The Marion County Circuit Court has granted Indiana Attorney General Todd Rokita’s request to end his effort to change another judge’s finding that as the state’s top lawyer, he violated confidentiality by making repeated public statements about his office’s investigation into Caitlin Bernard, M.D.
Marion County Circuit Judge Amber Collin-Gebrehiwet filed her order April 26 which granted Rokita’s notice of withdrawal of motion. The case that was brought by Bernard and her colleague Amy Caldwell, M.D., is now closed.
Through her attorney, Matthew Gutwein, partner at DeLaney & DeLaney, Bernard declined to comment.
As Rokita did in his notice of withdrawal, the attorney general’s office indicated the case could be concluded because the plaintiffs had described the other judge’s findings as extraneous and non-binding.
“Despite earlier public statements, Dr. Bernard’s attorneys have now agreed on the record that the court’s earlier statement of finding is ‘dicta’ and therefore not binding on any other tribunal. They also acknowledge that Dr. Bernard’s voluntary dismissal of her suit meant that it is treated as if it ‘never existed,’” a spokesperson for the attorney general office said in an email. “For these reasons and in the interest of judicial economy, the motion was withdrawn, and that withdrawal has been accepted by the Court.”
Bernard and Caldwell had filed the lawsuit against Rokita and Scott Barnhart, chief counsel and director of the Consumer Protection Division of the Attorney General’s Office, in November 2022. The obstetrician-gynecologists who perform abortions sued to prevent the defendants from continuing an investigation into their medical practices and from publicly disclosing the investigation.
Rokita alleged Bernard and Caldwell had violated state law by not properly reporting to the state the pregnancies they had terminated. In the media and on the attorney general office’s website, he talked about his investigation into the alleged wrongdoing and he issued subpoenas to Bernard and Caldwell for their patients’ medical records.
The doctors claimed the attorney general had damaged their reputations and forced them to divert time and resources away from their patients.
Marion County Superior Court Judge Heather Welch, who presided over the initial proceedings in this case, issued an order Dec. 2, 2022, denying the plaintiffs’ motion for a preliminary injunction. However in the order, Welch included her finding that Rokita had breached state confidentiality laws by talking openly about the investigation before the matter was turned over to the Indiana Medical Licensing Board.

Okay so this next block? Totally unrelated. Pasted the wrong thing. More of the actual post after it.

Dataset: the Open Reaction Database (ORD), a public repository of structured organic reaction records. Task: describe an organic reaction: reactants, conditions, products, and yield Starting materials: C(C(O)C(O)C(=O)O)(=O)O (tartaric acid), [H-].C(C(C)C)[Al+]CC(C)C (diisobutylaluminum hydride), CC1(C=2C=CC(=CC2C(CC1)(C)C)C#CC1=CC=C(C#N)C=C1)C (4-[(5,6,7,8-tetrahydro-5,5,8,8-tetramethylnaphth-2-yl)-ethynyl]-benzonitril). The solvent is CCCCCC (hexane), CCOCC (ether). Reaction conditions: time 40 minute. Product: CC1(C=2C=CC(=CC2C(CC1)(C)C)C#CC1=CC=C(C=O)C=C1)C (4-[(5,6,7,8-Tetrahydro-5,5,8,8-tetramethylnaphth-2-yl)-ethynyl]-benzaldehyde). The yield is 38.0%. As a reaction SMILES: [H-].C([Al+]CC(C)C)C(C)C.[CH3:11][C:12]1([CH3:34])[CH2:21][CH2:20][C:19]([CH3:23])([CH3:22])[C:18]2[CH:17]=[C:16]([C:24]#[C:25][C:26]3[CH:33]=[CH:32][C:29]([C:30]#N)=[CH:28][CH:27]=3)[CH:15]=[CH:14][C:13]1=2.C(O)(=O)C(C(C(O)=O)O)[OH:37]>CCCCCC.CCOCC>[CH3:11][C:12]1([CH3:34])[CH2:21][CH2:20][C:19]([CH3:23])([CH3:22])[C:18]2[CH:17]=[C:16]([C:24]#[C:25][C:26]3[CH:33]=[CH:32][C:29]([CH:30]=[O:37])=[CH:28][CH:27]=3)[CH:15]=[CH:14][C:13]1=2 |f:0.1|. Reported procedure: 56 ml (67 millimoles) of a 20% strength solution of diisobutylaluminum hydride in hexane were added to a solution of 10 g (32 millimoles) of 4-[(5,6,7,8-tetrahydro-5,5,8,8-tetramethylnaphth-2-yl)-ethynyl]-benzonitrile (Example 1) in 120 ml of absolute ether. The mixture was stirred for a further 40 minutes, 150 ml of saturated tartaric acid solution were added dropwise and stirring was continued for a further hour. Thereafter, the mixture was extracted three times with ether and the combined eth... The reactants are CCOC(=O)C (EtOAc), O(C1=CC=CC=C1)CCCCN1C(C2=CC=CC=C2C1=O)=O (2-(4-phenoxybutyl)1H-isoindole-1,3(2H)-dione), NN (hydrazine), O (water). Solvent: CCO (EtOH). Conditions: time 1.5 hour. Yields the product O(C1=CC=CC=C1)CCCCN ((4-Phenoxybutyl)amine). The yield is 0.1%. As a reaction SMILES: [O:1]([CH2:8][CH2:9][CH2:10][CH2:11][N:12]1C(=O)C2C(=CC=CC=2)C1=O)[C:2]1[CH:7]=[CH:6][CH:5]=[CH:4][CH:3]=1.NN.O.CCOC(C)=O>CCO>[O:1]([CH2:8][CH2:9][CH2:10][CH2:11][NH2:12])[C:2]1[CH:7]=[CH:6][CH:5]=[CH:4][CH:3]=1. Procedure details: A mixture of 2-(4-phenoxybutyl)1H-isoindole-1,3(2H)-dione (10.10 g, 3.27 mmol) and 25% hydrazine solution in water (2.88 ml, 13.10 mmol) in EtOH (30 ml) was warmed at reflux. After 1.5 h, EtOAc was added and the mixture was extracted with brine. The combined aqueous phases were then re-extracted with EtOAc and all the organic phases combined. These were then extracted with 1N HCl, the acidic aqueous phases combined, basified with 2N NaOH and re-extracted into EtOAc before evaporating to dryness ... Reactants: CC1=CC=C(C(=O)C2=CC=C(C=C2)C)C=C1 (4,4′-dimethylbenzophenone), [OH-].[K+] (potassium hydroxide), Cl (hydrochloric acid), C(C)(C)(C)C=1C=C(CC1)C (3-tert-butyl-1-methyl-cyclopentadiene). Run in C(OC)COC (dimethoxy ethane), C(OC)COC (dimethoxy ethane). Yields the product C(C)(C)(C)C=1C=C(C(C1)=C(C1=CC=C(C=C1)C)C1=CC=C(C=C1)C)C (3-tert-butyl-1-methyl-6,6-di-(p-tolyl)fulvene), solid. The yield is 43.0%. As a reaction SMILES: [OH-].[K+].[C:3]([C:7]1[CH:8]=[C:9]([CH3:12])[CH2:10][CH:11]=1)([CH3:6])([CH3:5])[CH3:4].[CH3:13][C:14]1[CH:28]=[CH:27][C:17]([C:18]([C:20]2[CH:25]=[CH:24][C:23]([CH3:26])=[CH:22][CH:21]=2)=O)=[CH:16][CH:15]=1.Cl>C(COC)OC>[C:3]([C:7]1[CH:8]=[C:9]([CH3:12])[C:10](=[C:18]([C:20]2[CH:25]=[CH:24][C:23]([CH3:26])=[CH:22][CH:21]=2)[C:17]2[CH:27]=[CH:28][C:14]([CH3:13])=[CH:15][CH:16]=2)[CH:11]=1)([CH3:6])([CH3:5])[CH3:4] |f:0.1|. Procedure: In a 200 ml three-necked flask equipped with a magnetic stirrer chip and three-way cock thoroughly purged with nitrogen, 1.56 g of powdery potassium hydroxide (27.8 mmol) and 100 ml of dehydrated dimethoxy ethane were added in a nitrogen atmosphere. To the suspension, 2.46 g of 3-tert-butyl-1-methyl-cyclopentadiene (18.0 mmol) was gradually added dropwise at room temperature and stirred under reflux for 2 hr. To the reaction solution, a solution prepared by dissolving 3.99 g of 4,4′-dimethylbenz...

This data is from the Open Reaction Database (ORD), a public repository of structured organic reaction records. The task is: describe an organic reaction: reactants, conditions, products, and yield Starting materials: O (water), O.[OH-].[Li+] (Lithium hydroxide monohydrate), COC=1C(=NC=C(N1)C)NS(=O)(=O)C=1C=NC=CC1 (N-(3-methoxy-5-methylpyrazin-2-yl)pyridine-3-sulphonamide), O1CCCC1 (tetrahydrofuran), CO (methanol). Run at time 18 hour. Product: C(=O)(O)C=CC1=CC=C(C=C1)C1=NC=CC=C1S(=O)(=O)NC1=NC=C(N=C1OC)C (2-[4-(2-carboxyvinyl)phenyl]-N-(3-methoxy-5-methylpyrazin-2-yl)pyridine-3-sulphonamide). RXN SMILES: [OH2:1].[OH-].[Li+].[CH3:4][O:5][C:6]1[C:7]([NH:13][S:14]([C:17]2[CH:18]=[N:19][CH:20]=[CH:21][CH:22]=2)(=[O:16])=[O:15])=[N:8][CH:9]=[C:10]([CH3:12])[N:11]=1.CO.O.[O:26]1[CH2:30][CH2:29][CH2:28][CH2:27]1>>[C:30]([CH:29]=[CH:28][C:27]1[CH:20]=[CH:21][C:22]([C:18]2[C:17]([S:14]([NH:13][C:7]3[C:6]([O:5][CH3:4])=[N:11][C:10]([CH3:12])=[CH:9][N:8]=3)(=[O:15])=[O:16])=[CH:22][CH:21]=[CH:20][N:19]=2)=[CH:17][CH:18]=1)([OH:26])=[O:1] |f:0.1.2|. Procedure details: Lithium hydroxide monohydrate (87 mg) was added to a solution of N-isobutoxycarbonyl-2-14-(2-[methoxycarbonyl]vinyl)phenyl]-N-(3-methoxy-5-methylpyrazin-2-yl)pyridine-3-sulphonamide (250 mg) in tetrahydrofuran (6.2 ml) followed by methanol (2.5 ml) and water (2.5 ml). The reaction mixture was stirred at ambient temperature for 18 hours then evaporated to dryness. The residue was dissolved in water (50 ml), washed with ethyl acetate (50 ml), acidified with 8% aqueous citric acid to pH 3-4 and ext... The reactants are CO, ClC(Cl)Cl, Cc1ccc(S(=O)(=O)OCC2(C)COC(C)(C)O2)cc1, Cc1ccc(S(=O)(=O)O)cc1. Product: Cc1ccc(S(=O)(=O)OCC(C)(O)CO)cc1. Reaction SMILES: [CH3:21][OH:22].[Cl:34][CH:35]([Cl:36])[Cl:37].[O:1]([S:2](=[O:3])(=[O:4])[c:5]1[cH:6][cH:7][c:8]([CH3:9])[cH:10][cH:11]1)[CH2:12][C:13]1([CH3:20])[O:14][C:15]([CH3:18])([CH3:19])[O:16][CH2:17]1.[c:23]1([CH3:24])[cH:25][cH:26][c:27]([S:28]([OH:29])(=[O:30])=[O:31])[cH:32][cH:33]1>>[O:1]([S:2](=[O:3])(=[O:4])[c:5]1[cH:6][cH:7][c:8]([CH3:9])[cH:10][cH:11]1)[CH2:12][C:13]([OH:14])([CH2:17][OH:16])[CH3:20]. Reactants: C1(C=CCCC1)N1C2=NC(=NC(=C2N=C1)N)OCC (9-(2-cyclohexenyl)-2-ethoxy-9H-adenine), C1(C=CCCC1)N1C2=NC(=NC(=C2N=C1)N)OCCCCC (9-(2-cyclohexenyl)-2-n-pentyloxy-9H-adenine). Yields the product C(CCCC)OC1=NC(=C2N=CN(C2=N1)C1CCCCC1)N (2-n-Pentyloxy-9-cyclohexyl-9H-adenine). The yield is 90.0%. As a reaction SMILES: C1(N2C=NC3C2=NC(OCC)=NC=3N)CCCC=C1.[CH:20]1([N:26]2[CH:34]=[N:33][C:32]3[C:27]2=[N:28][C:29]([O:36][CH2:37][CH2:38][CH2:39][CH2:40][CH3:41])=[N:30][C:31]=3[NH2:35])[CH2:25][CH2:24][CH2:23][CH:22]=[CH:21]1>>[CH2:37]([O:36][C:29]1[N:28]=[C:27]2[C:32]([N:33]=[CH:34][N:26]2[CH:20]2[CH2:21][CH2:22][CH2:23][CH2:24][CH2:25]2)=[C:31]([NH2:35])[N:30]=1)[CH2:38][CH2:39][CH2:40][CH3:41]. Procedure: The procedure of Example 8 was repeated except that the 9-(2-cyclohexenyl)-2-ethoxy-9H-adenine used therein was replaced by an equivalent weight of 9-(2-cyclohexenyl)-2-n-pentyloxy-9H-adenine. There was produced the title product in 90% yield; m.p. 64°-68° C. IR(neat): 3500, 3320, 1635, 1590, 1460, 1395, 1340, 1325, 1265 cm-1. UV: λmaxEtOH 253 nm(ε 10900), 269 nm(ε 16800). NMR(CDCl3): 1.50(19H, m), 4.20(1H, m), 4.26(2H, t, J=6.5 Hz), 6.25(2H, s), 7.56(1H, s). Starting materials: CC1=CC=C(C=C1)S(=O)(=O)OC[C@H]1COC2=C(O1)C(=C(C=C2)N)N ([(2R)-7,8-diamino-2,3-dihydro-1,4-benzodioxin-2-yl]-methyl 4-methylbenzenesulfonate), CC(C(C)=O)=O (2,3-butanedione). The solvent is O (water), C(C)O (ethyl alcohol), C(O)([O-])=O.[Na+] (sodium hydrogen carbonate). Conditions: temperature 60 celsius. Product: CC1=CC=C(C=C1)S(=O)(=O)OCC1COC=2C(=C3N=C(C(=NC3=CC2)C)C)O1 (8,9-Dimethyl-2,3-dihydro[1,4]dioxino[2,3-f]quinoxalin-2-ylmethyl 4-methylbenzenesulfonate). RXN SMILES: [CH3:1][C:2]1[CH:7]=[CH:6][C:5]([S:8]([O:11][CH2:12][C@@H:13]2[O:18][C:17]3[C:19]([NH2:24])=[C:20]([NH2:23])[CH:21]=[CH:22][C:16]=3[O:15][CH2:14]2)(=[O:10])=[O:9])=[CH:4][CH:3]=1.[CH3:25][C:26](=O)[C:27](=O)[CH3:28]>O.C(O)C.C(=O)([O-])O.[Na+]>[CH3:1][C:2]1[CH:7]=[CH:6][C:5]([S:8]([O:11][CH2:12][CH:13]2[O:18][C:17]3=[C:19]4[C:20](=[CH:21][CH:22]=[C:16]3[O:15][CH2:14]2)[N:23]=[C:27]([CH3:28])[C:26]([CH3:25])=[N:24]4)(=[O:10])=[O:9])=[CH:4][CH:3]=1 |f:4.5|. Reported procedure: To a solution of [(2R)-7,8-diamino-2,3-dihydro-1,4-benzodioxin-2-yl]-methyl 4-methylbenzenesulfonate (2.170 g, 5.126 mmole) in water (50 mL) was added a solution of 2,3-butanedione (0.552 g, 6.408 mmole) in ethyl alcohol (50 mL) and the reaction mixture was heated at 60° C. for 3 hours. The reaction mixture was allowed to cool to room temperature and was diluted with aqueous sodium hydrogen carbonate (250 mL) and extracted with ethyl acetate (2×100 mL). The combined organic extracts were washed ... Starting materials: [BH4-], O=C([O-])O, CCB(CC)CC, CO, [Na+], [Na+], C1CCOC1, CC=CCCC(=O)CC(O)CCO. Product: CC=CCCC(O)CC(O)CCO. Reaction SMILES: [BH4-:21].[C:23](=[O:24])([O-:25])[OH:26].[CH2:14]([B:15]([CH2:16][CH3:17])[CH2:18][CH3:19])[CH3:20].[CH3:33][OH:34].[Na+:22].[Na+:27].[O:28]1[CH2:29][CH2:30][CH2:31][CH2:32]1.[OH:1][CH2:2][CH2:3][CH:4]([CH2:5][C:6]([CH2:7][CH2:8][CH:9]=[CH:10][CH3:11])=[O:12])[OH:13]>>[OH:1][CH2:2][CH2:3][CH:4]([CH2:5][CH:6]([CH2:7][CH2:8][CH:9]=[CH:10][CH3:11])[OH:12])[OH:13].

Rokita’s actions also seem to have led to a disciplinary action being filed against him. The Indiana Supreme Court Disciplinary Commission has, to date, not filed any formal complaint against the attorney general.
In response to the court’s finding, Rokita enlisted attorneys from the Washington, D.C. firm of Schaerr Jaffe to get Welch’s finding removed from the order. The attorney general filed a motion that sought to stop the case from being dismissed and “correct the erroneous finding” made by Welch.
At a hearing April 4, Collins-Gebrehiwet informed the parties she would only be ruling on the motion to stop the case from being dismissed. If she decided the case could remain open, then Rokita would have to return to Welch’s courtroom to make his arguments that he did not violate confidentiality laws.
Collins-Gebrehiwet explained her reasoning in a minute order.
However the judge did not issue her ruling on the dismissal because Rokita filed his notice to withdraw. In his notice, he makes multiple references to assertions by plaintiffs’ attorneys that since Bernard and Caldwell had filed a notice of voluntary dismissal, the lawsuit can then be treated as if it “never existed.”
However, at the hearing, Rokita’s attorney, Christopher Bartolomucci countered Welch’s order was being used by the plaintiffs to defend Bernard before the medical licensing board. — Marilyn Odendahl